The Courier News from Blytheville, Arkansas on January 28, 1930 · Page 4
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January 28, 1930

The Courier News from Blytheville, Arkansas · Page 4

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Blytheville, Arkansas
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Tuesday, January 28, 1930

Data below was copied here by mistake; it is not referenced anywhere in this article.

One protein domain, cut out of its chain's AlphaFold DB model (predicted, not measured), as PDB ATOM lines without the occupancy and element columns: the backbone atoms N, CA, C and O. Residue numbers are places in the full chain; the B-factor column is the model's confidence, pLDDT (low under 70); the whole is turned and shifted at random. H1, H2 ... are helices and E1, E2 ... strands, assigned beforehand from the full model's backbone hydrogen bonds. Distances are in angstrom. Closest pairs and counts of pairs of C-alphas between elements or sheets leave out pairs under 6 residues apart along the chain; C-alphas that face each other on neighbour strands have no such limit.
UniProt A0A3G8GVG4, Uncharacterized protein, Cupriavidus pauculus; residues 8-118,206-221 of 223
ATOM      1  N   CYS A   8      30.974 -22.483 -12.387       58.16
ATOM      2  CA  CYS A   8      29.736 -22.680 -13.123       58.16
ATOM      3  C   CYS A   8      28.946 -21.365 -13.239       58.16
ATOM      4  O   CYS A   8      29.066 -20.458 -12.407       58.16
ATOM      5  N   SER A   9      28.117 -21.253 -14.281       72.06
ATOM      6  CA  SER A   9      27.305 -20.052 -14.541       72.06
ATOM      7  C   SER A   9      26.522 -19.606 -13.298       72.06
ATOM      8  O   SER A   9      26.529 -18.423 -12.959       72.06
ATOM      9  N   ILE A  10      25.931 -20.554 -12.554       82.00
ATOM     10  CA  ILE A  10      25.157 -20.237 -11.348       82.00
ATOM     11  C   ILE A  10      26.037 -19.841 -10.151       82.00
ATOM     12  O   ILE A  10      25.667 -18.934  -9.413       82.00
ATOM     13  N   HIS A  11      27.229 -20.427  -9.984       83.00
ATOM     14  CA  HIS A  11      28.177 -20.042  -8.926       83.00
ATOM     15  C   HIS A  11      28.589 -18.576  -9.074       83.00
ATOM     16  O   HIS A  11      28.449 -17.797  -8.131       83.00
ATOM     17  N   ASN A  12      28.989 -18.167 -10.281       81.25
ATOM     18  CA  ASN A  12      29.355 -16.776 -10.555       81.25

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PAGE FOUR JH/VTHEVIM,E. (ARK.) COURIRR-NEWS THE BLYTHEV1LLE COUltlKK NEWS TOT COURIER NEWS CO., PUBUSHEflS O, R. BABCOCK, Editor H. W. HAINES, Advertising Manager Sole National Advertising Kepresentatlves: The Berkwlth Special Agency, Inc. New York, Chicago, St. Louis, Detroit, Kansas ally, Atlanta, Philadelphia, San Francisco, Los Angles. Every AUernoon Except Sunday. Entered as second clnss mutter nt the post office at Blythevlllc, Arkansas, under act ol October 0, 1017. Served by the United Press, SUBSCRIPTION HATES By carrier In Ihc city of Blylhevlllc. 15c per w'ek or 56.50 per year In advance. By mall within a radius of 50 miles, 53,00 per year, $1.60 for «lx months, 85c fo r [hrcc months; by mall In postal zones two to six, inclusive, $6.50 per year, In zoncj seven and eight, $10.00 per year, payable In advance. Laying the Basis For Industry The ideal community is one in which it balance is m.iinliiincil between industry and agriculture. Not only docs a substantial indu.stn'nl population help agriculture by aft'onling a homo market for farm products, but with prosperity dependent upon no one form of activity the likelihood of severe depression is substantially lessened. Another aspect of the situation is I hat the busy seasons of favm ami industry often occur at different times of the year, thus making full time employmcnl available f.ir many who would be without work if the community afforded only one kind of occupation. We in Blythovillc and Mississippi county have devoted most of our energy toward improvement of agriculture. • That is proper, because agriculture is something we already have and that offers great opportunity for development. Our advantages for industry have not been proved, but we know Hint in soil and climate we arc in a jmulion to compete agriculturally with any region in the world. It is important thai we devote our best effort toward a realization of the potential agricultural wealth that is ours. It does not follow that we should neglect every possibility that offers itself for industrial development. Occasionally the remark is beard: "If the Chamber of Commerce would go out and get some industries 1 would be for them." Undoubtedly it js possible to'j "go out aiM ^jfSt" certain industries, notably those that arc on the. rocks or nearly so a'nd are willing to go anywhere that a little financial help is offered. Such industries sometimes turn out all right but more often they coal the community that obtains them more than they benefit it. The industries that prove of substantial value are more often those built up from small beginnings by local men with Die ability to recognize and take advantage of opportunities, or those that locate in the community not for the inducements it offers but for the advantages they sec it possesses. That makes the problem not so much one of going out and getting industries as of ) making certain that we arc the kind TUESDAY, JANUARY 28, 1930 of a cimirmmily that is likely to attract iiuluslrii's. Industry has certain requirements; Ample ;ii«l crmoniical supplies of fuel and prm-i-r, suitable climatic conditions, a good labor Mipply, proximity to sup : plies of raw material and market:; witll adequate and economical transportation facilities Sonic of these factors may count fm 1 nuii'Si and some for little, depending iijx'ii the nature of the individual industry. Kor the most desirable forms of modern industry a good labor supply is ii'ji iK'ce.-sarily a cheap labor supply. Ki't'ifii'iit'y and stability ;\ve moi'i 1 in di-mand than mere willingness to atT.'jil l"v. wages. That means the coinmiinily '.HUH.', In.' a good place to live, Health luwlilioiis and facilities for 'educati'Hi ainl recreation ari! matters that rivi-ivf set i.MIS Consideration. Soir.i 1 "I" "iir |.'«inl citi/ens think es- lablislimc'iit ol' tin- Hlylhevill-;. Country Club is piuv economic waste. Not •it all. Any instilution that makes this city a nioi'i 1 pleasant place in which to live will In'lp paw tin; way for industrial drvclnpim'iil. The national guard armory building to be erected here in Hie spring is another example of the same sort. Fuel is important. Industry is looking to the mid-.-outh and southwest as a direct rt'sult of the development of natural gas resources in Arkansas, Louisiana and Oklahoma. If we fail to obtain natural gas for Blytheville we will shut ourselves out from consideration by industrial establishments that need or pi'tfor that form of fuel. A franchise, granted nearly a year ago, seems destined to lapse without any action looking toward gas service here. That is a matter to do somclhinK about. Our best hope for industrial development is to continue to do everything in our iiuwei- to make this the kind of a city responsible business men would choose for I heir own homes and those of their employes. In so doing we will get a full return on our investment in benefits we ourselves will en.joy, even though we fail to attract a singb important business enterprise from outside, (food health conditions, good homes, educational and recreational fu- ciUties, make a good town. SIDE GLANCES By George Glarkj Eas Y Digestibility Essential in Choosing Invalid's Diet lly Dr. Morris FismVrn Cdltor Joournal cf the American Medical Association and of lly- gcli. the Health M»iaiine The Invalld'o diet Is usually considered to be one which will place u mlnlnnun amoount of burden on the organs of digestion and provide material fr taking care of the wastage due to th eordinary physical activities as well as those due to disease. Of particular Importance to the invalid Is the provision of all of (lie necessary food substances In lather concentrated form, since it is not possible for the invalid to handle a good deal of bulk or rugh- age, Hence, Doctor R. H. A. Pllm- mcr suggests particularly a "white diet.." consisting of white t white fish, served with "He's the kind thai rushes in mid helps Mil wifh the dishes when you're iilrwidy lute for the dance." 1 WASHINGTON - LETTER The advice io speed up Is O. K.—if you're not go'.ng I!O\M\ er.ulc. So It's parrot lever! Well. \ve jnsl had to have some nice epidemic tills winter. lly KODN'KY lHJirilLi; NBA Service I them may represent move citizens ! than can be found in a dozen cou- W ASH INGTON— Dr. ell?!]'.-, [uTssional dis'.ricts. •ank, tile president o[ ur. 1 t'r.i- 'Cislty ol Wisconsin, has m:u;i- one if tlKis? drastic proposal-. It.: gov- i zcus " O f a" given slate "or" cimgres- An Oul-uf-Unie Division Men live their lives not as cili- Wealth Is n cllsoas; > says a lecturer. Probably that's some income (nx propaganda. :iumcm:\l ;ood, bad. awful or tcr::i::. m eflect. but which Cohgn approve lor an Indefinite ii.in:lioi-o( decades. His suggestion is lor a :li::ii hJiiv} of Ccivresb which wu::!*: p. .iviJe the n/.inlry with "cxpeil i..:ij:.'>-;::t advice' upyn all legisl.iiiM- j-.~i;j.;- als. This ausee.Mion was :u.i..i- lb;'.b before Ur. friink nniiio i: ..i::iiluv-j are j-ever.il Ideas nb:u.; i'.:-.' possible iimciiuns of n tliml ii-iis-j. These iiii'ii.s always arc :iciv;iiKv;l i-r tiii'ii. 1 Is wkie ^ luiii' discussion of levclations :I:JLHII thj lobbyists, kr.ow n as Iho " i'lnni House" since way jjaf:: irr.o lho last ccnuiiy. \Vimlil Keiilai.- I oiibi.N Tlie ne\v tliird lic'.iie would b? iicsien-.il to icpiCM'ii: .iliiciahy the Bioups which arc i:j'.i reiir^iMitart ' by lobbus. Thai i.< what Ui. l-rimfc ^piioav^ to U:AC in mint 1 ., though ho .spi-ak.s ui :\ "Hu^c in i'ecluioltj^y." ami •niiblnf.id :ut- viL'e" antl election of mcmbi-i's bi'- LMiue of v.ide and .imirate knowledge. nwat, white creamed sauces, white cereals in puddings and gruels. In many cases of invaltdism, fruit and vegetables must be limited because they are likely to cause too much activity In the bowel asso- iatcd with flatulence and indigestion. A "square ir.eal" is one which supplies all of the vitamins and correct amounts of proteins, carbohydrates and fats. Vitamins A and D can be had particularly from cod liver oil, fish roc, ess yolk and butter; vitamin B from yeast, peas, beans and nuts, liver, heart and brain tissue; vitamin C from oranges, lemons, yraiicfrult, tangerine, ripened tomatoes, from the green vegetables and other fruits. The best form of protein for satisfactory growth Include lean meats fish, cheese, milk and eggs. Dried tcans and lentils contain as much protein as lean beef. The carbohydrates are to be had from aigars and starches, and the fats are represented In the oils, butter and fats of meats. The invalid diet must contain some of all of these tilings, selected particularly with a view to cas} digestibility. COAiV THE 1 Lord Howard. It is said that Drake reventc<! Howard from pulling io ea until they had finished the! :ame of bowls, saying, "There 1 ;, ilenly of time to win the game am hrasli the Spaniards, too." Tn ipanlards were thrashed. sional district, but us members of business, j-oeial. fraternal ami economic units. Their interests lie not in watch ur precincts, bin in those nits. This menus. Dr. Frank points out. that we have an olrt-fashioned political order along with a new FRANCIS DRAKE'S DEATH On January 28, 1545. Sir Francis Drake, the first man to circumnavigate the globe, died on board ship oil Porto Bello, a little Spanish town on the Isthmus of Panama, which he once sacked. Drake began his sea life at an early age by engaging in coastal trade. After a few years at this he craspcd an adventuresome opportunity by .serving under Hawkins in an expedition against the Span- lards. The English were defeated and young Drake vowed revenge. It was not many years later that Drake captured Nombre de Dids, a wealthy town on the Isthmus seized a Spanish galleon in the harbor of Cartagena and burned Porto Bello. Many such predatory expeditions occupied Drake until he decided to explore the unknown Pacific. When lie finally returned to Plymouth in late September, 1580, laden wit: tieaiu;c and spices, he had clrcleJ the globe. For this achievement he was knighted by Queen Eliza belh. technical civilization the f.vo of On the arrival of the Spanish Ar- Arbiters of men's fashions say the males siion will appear In brighter colors. T!ic men have to show their superiority some way. them maladjusted. The voter can- j _. not possibly keep well-informed on ~ many national issues, but lie cnn be informed on those matters of interest to his own class or group. The All-Hiissian Congress in the Soviet .Union is made up of representatives ot me various ty]»s of workers, farmers anil professional men witli more regard for the class than for territorial divi- sicn. Germany has a National Economic Council containing spokes- ,cn for nine groups of industries, businesses, professions and occupations which lias power to initiate bills relating to social and economic- pioblems. Elsewhere in Europe organized groups are being given more part in government. Over ,iere \vc have the lobbies ami lately we itwe been learning ho\v they work. ] mada. Drake was • serving under The Editor's Letter Box 'IHE MARKED TKEE MDHDIi] (Mrs. Walsli was found murdcg at Marked Tree. Ark.) .T At the silent liour o( midnight, ft Beneath Hie inlsly gloom, No one, save Ood, was In sight; She mei her awful doom. With a knife he slashed her thi'.-i; And shot her through the htX And listened to her mournful n'fc, Before he turned and fled. She was left there all alone, f. I Dallied in the chilly dew; o Above her head bright stars sin,-And the moon was beaming, The God who dwells above the ; ; Once gave to her a spirit; [» And as she gave death's straggly I cry rl That Gcd, alone, could hear 'it Beyond the realms of starlight, Was heard her lonely ca]l)ng;. : ' : l And far beyond the mortal slgf'•" Her echoes tnen were falling/ The fegro Chemist Extracts Milk From Peanuts TUSKEGEE, Ala. (UP)—Dr. Qeorge Washington Carver, profes- or of chemistry at Tuskegee Institute, claims he has derived more him 100 useful products from the wccl potato, 165 trom tile peanut ind 300 different paints from clay 'n this area. From sweet potatoes, lie says lie took rubber, shoe polish, powder and milk, and Irom the peanut, fattening oil, bleaching cream, coffee and milk topped with cream. He recently received the Spingarn award presented each year to the negro achieving the highest distinction in the arts of science. . e angel of death «'»s there, \' mote her with his icy hand' Stilled the hear: of the woman', <J The soul from the body was | ned. He, who had taken her life, With fright had fled and run'l Had slashed her with his knl'l And shot her with his gun. In the sleepless hours of mldnipl 'Neath the splendors of the mo'-l He flees away in sudden fright/I For Justice will find him soot'l In fitful dreams while on his 1,1 He hears her head's dull thu T He sees her life's blood flowing ijl Her body lying in tlie mud. ', GEORGE W. ALLRED Cooler, Mi Read Courier News Want Ads. 666 Is a Prescription for Colds, Grippe, Flu, Dengi Bilious Fever and Malar U is the most speedy remedy kno Hadio sets have been installed m cells cf several prisons.. Next thine yon know they'll be nultiirg men on Ihe rack again. Yea don't have to listen Io a l.iwtimowei 1 in t : ic winter, but there's the radio io make up for it. OUT OUR WAY ^pwW'/f^r^c^^^ — ig^&Mfefcor^ -^—-^ -THit TOOK ALX-Tn' DOPE HEALTH EVPtRiS GOT r\ OAV Some v.inlents o: pohlics have proposed :i purely :nlvisory Ihml honsL 1 with no mole ir.ui ttu power Io prf'iiosp leu:*!.uion, while ethers uelie\c it MMUK! have voi- ing powers similar :u these ol the fenale and lluu-i: y.hcse member.* are elected v.\ Il;o tiu-ory of P^jJ- Whatcvcr prL-ii^.'.r.ua mi^hi be yiu-n to this neu iv.Limber Uieu- would iveni to bo Iu.;r,tful iliUic,.!- iies in ileteiminiiiB \.l:o was Io K: icpie^i'iilcd in u .uul how r.ni'.u The iiroblem. for instance, of de- ciiling iiie i-flaiu. 1 [tioporlior-s n reprcFcntaticn to lh- granted in <insn-y. ngriculiuve :iiul labor wouu be one v.hich no (l!^:n;ercitE;i mai In his right mind would care I tncktc. A thousand and more or ganiziitiuns of every <:cs:npll:' would clamor fur .HM:S anil some luiplu well (lemand nores cf reals. (Jli-lnu:<l one can t think n£ any yardstick by v.inoh their c-l.iims cou!il be sati.sfaclu/i^y adjmhi-.it^.i. Tlie coiail:y wouliiu'i staiui iur :L if Lnvc^Uxl weaitl 1 . w.-vc iu^:ls U\o ba.sis ol lejireseni.iiion and invented weahh v,oiild \\ivra the pro- jji-cl if represents!ion wer: award- led to crjanl/.-Allons on the sir? o: 'itieir mcmtevsmps. 'ihe Anv:rie-ui lUailw.iy A^-ociatiur.. liic Farm Uu- For Colds and Aches T M But. Slfat. KHtol*. tf» H«w I sou n B«K£u» ivmmiix On Hie Broadway of America Ringsway Hotel and Baths Hot Springs, Ark. New Fireproof Hotel fov State People -Moderate Rates Coffee Shop New 150-Cav Garage 0. W. Everett, Managing Director CAPUDINE gives miick and de- iSh'.fnl relief from tlie pains and •why feeling that come with bad coltis. Two teasriconsfuls of Capu- dir.e in a little water stops the leaiiaehe. neuralgia and aching, mil brings a feeling of comfort to the patient. Being liquid. Capndlne acls much quicker than tablets and powders. Contains no opiates and docs not up'ct the stomach, yet is quickly effective. At drug tores; 30c and COc sizes. Adv. WIFE SUFFERS FOR 20 YEARS Hope Abandoned Until Tanlac Quickly Ended All Signs of Stomach Troubles Day after day, conic glosviiig reports of new conquests won by this amazing medicine—Tanlac— over stomach troubles ami bowel rcau Federation, the A. F. of [tlie American Lr£::iii, the An'.i- loen League ar.ii ihe American! disorders; of remarkable victories Hankers' Association could cac;i \ over cases of nervousness, chronic easily decide how irr.ich reprcsc.i- taticn it should ha\r. Iniv who coui'.t possibly decide betv.c.'ii tiicin? And what abcut tlie e>:U f .ing inlltr.ul ans and riicus fr,ii: -and the Anti- jCigarcttc Lca^ut 1 ? H does not nvir. ,:^ If many :•! ,i:s would livi- to .v i his pvojiojcil third house: and v c t nic theory o! j tbeaght tl-.c; it Is Plausible :-:.,;, !,. !"F <° "* 'j Congress i- e senator o;- rcticnlly rcp- in his d>y be rli'Clc.l indiistvlal h:• actu-.Uiy ih.in::; the c6n?rv^sm:ir rcrcnts nil the ; trie;. Ac;i!.ii:y ;. by and re.ii;>:i-:.): tero.sts. fanr.i'i.- ;a strong iaii?: , |C. T. U. i ; ;.!. .grenp. I!'' vo'.i 'I'.-.r-c win ;-.i:i : Vct^-s fc \. . to give co'.'. , •. j their intini.ii:..; j liens. II ;'. vn:r: noiii'.c <::' mc:.i: lieaiiaches and even rlieuiuatiFm and neuritis. Xo wonJer local (InixKists arc loud in their praise of tins remarkable medicine, so different in that it makes good all its claims. In desperation after failures wilh all sorts of other treatment!', hur ireils here in this toivn. \vl:o tlicaght they li.id tn go on sullcr- 'nd of their days, have taken Tanlac with results so spmlily l-encficial as to be nbso- hilcly n^aziiiR. Here's n recent c.iF" that tells the story of Tani.-.c in a nutshell. Mr. T. H. Hayes rays "After ovcrytl'.iiie failed .-.liiriir came Tnnlac anil ca?i]y ami :er ci2an:2' iho cin:=r> i:l;ll to ll.-tr Hire as si' CT.PW •ff. CI*006YhC* StKTCC.IS-^. THINGS TAv<t ^ IN li-i' N;i_',7 16 A GrC'OO ftvM\FT KiCV< IM T | Interest tn ;-. 1 thev beunuo .1 y to«srd the ;i : r.ent, Or.e o; s'.ilTeyir.j; for my wife. She eats ovryShint: now." Tnnlac is a real moflicir.c—for- ii'.ulateil aceonlinR tn mo:lcrn . i:iFilii-al science—that's the rcasnn sprcss.^.^ ivj . ^ v ^^. j. -^ j 1]s ^ nR licljiful in stuli- aiia c>i>ir.>- | linn lm yjj,],|i n |; ra ? cs as it is in .1 .strong c-vo- j.^j^ (..(..p.j i/i n ^ m] t about Tanlnc -t to Ii:i'.::.-: ,-,, r y n . Jr?( ,]f—jonrn why it is K>- Miiiciy ri:- n i- j^^. .,;.,,,] ly nl ji]i nils — w hy over -1103 tlv.U r.-.-\ M.Omi.oOO bottles have boon ?nld. ,; lh.it 1:'.'"-' i Si>.> ]i,,w liicivory first bottle liolps yiu anil it must—for every local ilrug^rist sells Tnnlac with a guarantee of satisfaction or money tad;. Accept r.o substitute. Burglars Don't seek the Limelight DARKNESS is-their stock in trade. They work by stealth—unheard and unseen—their movements cloaked in secrecy. It's honest folks that seek the light. They are the only ones who can risk it. It's the same way in business The manufacturer or the merchant who is not sure of his goods does not dare to advertise. Advertising would hasten the end of his business career—put him to a test he could not meet. , : . k The man who advertises, deliberately invites your inspection. He tells you about his product or his merchandise and then lets it stand on its own merit. You can depend on him. He knows his product is good. That's one reason why it pays you to read the advertisements you find in the columns of this paper. It is through advertising that you are. able to keep in touch with the good things that progressive business men are spending heir money to introduce and to keep before you. Advertisements are interesting, instructive and profitable. They throw a powerful light on the very things that concern you most. Head thtjm.